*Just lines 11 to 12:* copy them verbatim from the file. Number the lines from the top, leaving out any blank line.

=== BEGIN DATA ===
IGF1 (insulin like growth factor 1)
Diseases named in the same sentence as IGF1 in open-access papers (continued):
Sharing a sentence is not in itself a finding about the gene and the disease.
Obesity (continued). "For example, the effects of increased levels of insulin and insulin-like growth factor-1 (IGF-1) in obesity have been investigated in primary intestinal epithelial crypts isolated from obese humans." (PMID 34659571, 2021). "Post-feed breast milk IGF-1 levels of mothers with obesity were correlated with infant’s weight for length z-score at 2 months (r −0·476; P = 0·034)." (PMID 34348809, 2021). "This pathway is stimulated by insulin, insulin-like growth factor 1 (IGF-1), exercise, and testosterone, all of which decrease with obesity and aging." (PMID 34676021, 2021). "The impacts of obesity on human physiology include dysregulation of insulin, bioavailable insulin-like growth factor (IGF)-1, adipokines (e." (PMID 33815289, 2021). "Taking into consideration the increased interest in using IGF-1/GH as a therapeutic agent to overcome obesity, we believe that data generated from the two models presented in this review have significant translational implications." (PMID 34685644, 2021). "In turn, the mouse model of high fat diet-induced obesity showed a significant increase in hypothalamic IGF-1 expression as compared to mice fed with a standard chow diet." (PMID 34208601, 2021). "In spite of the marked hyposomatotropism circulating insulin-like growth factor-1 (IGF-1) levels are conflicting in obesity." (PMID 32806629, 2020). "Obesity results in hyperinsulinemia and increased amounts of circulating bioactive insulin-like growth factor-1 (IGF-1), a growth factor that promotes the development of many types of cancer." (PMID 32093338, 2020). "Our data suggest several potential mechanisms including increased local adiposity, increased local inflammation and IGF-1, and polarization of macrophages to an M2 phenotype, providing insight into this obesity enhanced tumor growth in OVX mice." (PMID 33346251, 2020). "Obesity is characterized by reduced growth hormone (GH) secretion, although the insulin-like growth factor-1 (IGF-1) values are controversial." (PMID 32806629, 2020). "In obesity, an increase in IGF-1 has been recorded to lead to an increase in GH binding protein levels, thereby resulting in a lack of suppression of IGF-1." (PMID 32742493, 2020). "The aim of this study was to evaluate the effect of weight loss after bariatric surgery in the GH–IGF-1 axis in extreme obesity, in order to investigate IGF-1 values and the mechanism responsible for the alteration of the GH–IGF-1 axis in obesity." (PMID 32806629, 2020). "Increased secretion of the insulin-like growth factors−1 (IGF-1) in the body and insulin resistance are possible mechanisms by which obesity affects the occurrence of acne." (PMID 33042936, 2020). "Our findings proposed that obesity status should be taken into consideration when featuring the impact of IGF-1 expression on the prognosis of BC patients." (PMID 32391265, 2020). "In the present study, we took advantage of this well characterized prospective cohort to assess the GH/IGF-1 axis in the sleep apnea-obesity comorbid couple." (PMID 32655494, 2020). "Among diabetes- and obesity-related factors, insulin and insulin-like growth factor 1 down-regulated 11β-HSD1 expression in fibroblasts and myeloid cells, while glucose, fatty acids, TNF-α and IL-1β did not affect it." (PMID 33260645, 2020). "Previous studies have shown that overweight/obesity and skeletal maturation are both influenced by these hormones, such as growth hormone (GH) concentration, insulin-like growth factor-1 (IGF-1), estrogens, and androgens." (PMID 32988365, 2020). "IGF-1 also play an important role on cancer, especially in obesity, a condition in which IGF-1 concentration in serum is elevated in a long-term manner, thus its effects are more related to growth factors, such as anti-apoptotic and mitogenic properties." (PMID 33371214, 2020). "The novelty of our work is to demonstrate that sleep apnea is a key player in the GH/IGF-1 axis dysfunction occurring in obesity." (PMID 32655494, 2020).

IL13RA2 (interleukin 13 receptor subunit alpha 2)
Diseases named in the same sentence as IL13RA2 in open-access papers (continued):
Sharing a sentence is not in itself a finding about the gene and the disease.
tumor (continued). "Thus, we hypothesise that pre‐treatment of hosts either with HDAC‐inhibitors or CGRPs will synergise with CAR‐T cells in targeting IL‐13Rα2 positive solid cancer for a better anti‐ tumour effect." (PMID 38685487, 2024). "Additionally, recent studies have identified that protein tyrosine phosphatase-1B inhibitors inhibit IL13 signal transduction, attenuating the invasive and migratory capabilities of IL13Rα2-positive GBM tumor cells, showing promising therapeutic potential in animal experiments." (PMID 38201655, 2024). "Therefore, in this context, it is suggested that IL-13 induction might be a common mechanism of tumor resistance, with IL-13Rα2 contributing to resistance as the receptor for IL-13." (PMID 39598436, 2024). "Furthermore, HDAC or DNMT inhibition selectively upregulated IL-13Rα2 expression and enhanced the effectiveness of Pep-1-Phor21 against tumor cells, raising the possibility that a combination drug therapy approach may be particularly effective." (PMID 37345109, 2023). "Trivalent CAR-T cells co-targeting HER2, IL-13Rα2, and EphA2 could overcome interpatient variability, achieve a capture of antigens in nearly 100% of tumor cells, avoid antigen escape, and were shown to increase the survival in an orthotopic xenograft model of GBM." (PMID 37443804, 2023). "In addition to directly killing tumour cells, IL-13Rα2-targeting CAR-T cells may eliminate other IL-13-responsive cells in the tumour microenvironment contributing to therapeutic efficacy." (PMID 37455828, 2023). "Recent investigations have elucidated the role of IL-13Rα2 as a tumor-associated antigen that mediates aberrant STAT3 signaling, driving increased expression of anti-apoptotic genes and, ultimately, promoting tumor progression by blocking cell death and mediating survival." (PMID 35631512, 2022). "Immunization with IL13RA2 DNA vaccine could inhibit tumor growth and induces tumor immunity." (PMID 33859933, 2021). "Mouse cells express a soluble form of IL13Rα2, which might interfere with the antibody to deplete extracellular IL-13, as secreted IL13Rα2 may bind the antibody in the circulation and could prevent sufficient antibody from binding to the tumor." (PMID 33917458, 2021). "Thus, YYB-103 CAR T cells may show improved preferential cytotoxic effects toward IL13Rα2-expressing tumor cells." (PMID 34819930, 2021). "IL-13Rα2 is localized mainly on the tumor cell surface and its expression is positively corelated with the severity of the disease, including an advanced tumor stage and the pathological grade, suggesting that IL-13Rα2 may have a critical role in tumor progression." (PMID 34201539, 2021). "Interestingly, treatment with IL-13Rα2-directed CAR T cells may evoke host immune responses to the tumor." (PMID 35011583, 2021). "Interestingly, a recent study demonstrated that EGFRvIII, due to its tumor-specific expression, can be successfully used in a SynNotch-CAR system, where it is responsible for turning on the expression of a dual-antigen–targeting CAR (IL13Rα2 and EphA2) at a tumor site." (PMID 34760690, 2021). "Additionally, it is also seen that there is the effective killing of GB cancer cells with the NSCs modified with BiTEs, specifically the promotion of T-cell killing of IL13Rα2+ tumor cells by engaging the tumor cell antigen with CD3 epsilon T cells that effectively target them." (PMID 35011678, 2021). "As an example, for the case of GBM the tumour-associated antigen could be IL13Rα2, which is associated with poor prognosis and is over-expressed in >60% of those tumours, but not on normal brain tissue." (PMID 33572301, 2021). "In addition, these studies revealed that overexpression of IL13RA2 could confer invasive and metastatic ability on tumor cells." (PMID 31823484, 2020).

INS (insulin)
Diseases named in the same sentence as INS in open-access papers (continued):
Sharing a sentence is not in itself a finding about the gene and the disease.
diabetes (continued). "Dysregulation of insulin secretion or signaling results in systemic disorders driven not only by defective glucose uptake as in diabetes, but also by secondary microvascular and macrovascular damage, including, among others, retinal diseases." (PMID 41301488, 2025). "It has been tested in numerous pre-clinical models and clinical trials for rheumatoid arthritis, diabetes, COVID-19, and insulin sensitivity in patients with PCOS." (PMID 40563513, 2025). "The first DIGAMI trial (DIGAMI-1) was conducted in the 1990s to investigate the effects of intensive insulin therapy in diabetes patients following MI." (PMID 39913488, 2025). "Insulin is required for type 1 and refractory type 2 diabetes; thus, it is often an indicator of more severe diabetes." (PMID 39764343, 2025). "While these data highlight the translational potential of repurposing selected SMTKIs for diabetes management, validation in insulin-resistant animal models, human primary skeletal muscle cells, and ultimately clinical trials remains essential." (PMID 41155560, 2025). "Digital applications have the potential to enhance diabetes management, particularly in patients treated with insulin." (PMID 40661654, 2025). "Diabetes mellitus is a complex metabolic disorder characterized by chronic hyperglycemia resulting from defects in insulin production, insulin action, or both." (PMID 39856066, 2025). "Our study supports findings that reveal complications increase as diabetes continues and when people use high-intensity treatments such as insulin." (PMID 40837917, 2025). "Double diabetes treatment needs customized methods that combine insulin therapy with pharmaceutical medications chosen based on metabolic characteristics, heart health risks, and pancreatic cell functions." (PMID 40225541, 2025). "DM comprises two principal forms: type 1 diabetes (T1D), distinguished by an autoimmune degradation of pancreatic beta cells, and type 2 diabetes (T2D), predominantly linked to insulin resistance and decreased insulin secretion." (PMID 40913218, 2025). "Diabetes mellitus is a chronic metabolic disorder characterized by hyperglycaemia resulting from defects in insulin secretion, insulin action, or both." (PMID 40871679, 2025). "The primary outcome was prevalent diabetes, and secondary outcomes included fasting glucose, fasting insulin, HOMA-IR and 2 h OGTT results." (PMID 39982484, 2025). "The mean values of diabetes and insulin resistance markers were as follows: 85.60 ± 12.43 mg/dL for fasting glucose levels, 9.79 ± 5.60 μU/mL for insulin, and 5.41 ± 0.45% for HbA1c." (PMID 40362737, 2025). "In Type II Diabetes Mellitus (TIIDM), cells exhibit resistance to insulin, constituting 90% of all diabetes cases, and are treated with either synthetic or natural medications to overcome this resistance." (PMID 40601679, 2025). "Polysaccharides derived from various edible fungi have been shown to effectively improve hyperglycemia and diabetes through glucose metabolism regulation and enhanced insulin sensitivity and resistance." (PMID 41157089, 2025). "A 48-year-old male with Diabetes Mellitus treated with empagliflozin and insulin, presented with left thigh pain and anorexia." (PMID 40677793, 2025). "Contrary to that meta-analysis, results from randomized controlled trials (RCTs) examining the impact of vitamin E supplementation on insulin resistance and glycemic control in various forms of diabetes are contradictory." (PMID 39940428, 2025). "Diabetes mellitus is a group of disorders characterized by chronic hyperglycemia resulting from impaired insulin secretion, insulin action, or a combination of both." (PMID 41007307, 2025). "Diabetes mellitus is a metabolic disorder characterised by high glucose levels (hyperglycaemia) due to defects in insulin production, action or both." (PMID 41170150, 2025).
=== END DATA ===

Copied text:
Sharing a sentence is not in itself a finding about the gene and the disease.
diabetes (continued). "Dysregulation of insulin secretion or signaling results in systemic disorders driven not only by defective glucose uptake as in diabetes, but also by secondary microvascular and macrovascular damage, including, among others, retinal diseases." (PMID 41301488, 2025). "It has been tested in numerous pre-clinical models and clinical trials for rheumatoid arthritis, diabetes, COVID-19, and insulin sensitivity in patients with PCOS." (PMID 40563513, 2025). "The first DIGAMI trial (DIGAMI-1) was conducted in the 1990s to investigate the effects of intensive insulin therapy in diabetes patients following MI." (PMID 39913488, 2025). "Insulin is required for type 1 and refractory type 2 diabetes; thus, it is often an indicator of more severe diabetes." (PMID 39764343, 2025). "While these data highlight the translational potential of repurposing selected SMTKIs for diabetes management, validation in insulin-resistant animal models, human primary skeletal muscle cells, and ultimately clinical trials remains essential." (PMID 41155560, 2025). "Digital applications have the potential to enhance diabetes management, particularly in patients treated with insulin." (PMID 40661654, 2025). "Diabetes mellitus is a complex metabolic disorder characterized by chronic hyperglycemia resulting from defects in insulin production, insulin action, or both." (PMID 39856066, 2025). "Our study supports findings that reveal complications increase as diabetes continues and when people use high-intensity treatments such as insulin." (PMID 40837917, 2025). "Double diabetes treatment needs customized methods that combine insulin therapy with pharmaceutical medications chosen based on metabolic characteristics, heart health risks, and pancreatic cell functions." (PMID 40225541, 2025). "DM comprises two principal forms: type 1 diabetes (T1D), distinguished by an autoimmune degradation of pancreatic beta cells, and type 2 diabetes (T2D), predominantly linked to insulin resistance and decreased insulin secretion." (PMID 40913218, 2025). "Diabetes mellitus is a chronic metabolic disorder characterized by hyperglycaemia resulting from defects in insulin secretion, insulin action, or both." (PMID 40871679, 2025). "The primary outcome was prevalent diabetes, and secondary outcomes included fasting glucose, fasting insulin, HOMA-IR and 2 h OGTT results." (PMID 39982484, 2025). "The mean values of diabetes and insulin resistance markers were as follows: 85.60 ± 12.43 mg/dL for fasting glucose levels, 9.79 ± 5.60 μU/mL for insulin, and 5.41 ± 0.45% for HbA1c." (PMID 40362737, 2025). "In Type II Diabetes Mellitus (TIIDM), cells exhibit resistance to insulin, constituting 90% of all diabetes cases, and are treated with either synthetic or natural medications to overcome this resistance." (PMID 40601679, 2025). "Polysaccharides derived from various edible fungi have been shown to effectively improve hyperglycemia and diabetes through glucose metabolism regulation and enhanced insulin sensitivity and resistance." (PMID 41157089, 2025). "A 48-year-old male with Diabetes Mellitus treated with empagliflozin and insulin, presented with left thigh pain and anorexia." (PMID 40677793, 2025). "Contrary to that meta-analysis, results from randomized controlled trials (RCTs) examining the impact of vitamin E supplementation on insulin resistance and glycemic control in various forms of diabetes are contradictory." (PMID 39940428, 2025). "Diabetes mellitus is a group of disorders characterized by chronic hyperglycemia resulting from impaired insulin secretion, insulin action, or a combination of both." (PMID 41007307, 2025). "Diabetes mellitus is a metabolic disorder characterised by high glucose levels (hyperglycaemia) due to defects in insulin production, action or both." (PMID 41170150, 2025).